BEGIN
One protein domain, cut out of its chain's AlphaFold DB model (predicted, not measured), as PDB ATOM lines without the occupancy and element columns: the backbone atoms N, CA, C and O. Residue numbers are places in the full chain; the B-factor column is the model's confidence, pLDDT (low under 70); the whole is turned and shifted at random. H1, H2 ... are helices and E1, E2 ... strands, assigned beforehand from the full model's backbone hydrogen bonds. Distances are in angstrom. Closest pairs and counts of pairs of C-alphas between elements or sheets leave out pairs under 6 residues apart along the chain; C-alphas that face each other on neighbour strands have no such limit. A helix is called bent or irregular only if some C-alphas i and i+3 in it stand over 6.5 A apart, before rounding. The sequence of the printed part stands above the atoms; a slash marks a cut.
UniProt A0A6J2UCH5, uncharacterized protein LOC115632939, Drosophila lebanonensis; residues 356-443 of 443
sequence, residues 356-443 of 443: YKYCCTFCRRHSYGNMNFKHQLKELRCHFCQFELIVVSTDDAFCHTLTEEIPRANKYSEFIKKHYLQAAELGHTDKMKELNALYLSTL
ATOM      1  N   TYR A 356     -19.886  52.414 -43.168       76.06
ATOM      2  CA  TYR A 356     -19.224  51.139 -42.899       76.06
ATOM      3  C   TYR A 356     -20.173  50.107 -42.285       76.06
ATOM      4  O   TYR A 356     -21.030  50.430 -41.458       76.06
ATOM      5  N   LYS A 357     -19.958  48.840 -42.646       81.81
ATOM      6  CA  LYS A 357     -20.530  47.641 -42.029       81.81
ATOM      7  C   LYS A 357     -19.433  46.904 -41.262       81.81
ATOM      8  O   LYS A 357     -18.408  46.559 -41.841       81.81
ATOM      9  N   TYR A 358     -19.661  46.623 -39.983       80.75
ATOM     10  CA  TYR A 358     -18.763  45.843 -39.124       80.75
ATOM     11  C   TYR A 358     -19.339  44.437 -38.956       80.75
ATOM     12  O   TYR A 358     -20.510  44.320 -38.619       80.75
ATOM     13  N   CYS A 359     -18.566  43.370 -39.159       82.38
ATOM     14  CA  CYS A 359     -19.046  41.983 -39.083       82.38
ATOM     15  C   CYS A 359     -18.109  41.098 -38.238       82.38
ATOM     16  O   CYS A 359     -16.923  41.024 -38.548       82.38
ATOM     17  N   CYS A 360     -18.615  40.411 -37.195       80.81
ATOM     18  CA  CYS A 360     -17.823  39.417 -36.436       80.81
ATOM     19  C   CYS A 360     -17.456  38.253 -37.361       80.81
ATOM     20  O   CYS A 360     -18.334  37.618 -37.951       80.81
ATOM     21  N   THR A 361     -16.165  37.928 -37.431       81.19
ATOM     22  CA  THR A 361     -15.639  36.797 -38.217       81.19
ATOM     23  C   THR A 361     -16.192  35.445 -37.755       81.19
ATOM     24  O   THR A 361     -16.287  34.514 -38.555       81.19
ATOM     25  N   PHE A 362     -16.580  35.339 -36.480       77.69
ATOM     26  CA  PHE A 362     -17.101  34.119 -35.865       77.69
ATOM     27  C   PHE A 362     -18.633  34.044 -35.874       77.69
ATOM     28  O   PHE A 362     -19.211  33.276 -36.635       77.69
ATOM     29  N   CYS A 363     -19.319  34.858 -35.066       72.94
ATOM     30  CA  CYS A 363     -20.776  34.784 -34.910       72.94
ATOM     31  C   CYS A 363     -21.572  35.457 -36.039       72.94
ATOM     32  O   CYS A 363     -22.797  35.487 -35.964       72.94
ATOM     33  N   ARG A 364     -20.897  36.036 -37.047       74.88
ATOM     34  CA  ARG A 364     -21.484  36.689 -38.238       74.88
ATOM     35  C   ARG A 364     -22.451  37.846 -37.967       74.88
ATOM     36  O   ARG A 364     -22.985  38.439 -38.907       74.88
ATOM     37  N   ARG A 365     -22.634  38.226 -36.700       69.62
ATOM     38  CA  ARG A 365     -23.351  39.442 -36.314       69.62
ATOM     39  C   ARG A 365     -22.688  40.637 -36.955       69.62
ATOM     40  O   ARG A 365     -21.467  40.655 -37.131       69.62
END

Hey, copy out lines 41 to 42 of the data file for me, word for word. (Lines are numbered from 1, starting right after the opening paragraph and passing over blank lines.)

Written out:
ATOM     39  C   ARG A 365     -22.688  40.637 -36.955       69.62
ATOM     40  O   ARG A 365     -21.467  40.655 -37.131       69.62